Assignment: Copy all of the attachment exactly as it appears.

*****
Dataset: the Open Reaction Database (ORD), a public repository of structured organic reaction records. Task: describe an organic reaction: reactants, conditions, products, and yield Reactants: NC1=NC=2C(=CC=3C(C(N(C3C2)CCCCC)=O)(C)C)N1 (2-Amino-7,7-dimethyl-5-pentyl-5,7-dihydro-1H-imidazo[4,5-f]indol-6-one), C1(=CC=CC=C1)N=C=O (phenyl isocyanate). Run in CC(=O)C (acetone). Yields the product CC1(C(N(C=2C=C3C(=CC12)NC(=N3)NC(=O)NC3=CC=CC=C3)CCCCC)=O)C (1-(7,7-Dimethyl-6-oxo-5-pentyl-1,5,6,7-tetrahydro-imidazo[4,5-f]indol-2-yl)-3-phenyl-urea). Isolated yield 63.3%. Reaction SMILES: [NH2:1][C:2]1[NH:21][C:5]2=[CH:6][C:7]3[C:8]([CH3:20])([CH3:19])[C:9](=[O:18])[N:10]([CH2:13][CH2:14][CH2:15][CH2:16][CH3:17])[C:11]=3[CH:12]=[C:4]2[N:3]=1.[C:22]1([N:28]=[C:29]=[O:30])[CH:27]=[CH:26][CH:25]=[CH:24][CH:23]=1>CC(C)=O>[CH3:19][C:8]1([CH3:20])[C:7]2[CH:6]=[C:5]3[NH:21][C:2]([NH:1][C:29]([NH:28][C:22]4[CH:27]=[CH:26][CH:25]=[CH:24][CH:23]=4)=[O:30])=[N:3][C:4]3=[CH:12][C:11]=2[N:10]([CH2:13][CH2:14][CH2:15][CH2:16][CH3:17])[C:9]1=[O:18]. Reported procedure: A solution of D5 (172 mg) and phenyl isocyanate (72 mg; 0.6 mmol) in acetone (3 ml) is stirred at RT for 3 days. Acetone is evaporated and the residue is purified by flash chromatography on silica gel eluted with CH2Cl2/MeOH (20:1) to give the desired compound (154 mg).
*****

Dataset: the Open Reaction Database (ORD), a public repository of structured organic reaction records. Task: describe an organic reaction: reactants, conditions, products, and yield Reactants: NC1=NC=2C(=CC=3C(C(N(C3C2)CCCCC)=O)(C)C)N1 (2-Amino-7,7-dimethyl-5-pentyl-5,7-dihydro-1H-imidazo[4,5-f]indol-6-one), C1(=CC=CC=C1)N=C=O (phenyl isocyanate). Run in CC(=O)C (acetone). Yields the product CC1(C(N(C=2C=C3C(=CC12)NC(=N3)NC(=O)NC3=CC=CC=C3)CCCCC)=O)C (1-(7,7-Dimethyl-6-oxo-5-pentyl-1,5,6,7-tetrahydro-imidazo[4,5-f]indol-2-yl)-3-phenyl-urea). Isolated yield 63.3%. Reaction SMILES: [NH2:1][C:2]1[NH:21][C:5]2=[CH:6][C:7]3[C:8]([CH3:20])([CH3:19])[C:9](=[O:18])[N:10]([CH2:13][CH2:14][CH2:15][CH2:16][CH3:17])[C:11]=3[CH:12]=[C:4]2[N:3]=1.[C:22]1([N:28]=[C:29]=[O:30])[CH:27]=[CH:26][CH:25]=[CH:24][CH:23]=1>CC(C)=O>[CH3:19][C:8]1([CH3:20])[C:7]2[CH:6]=[C:5]3[NH:21][C:2]([NH:1][C:29]([NH:28][C:22]4[CH:27]=[CH:26][CH:25]=[CH:24][CH:23]=4)=[O:30])=[N:3][C:4]3=[CH:12][C:11]=2[N:10]([CH2:13][CH2:14][CH2:15][CH2:16][CH3:17])[C:9]1=[O:18]. Reported procedure: A solution of D5 (172 mg) and phenyl isocyanate (72 mg; 0.6 mmol) in acetone (3 ml) is stirred at RT for 3 days. Acetone is evaporated and the residue is purified by flash chromatography on silica gel eluted with CH2Cl2/MeOH (20:1) to give the desired compound (154 mg).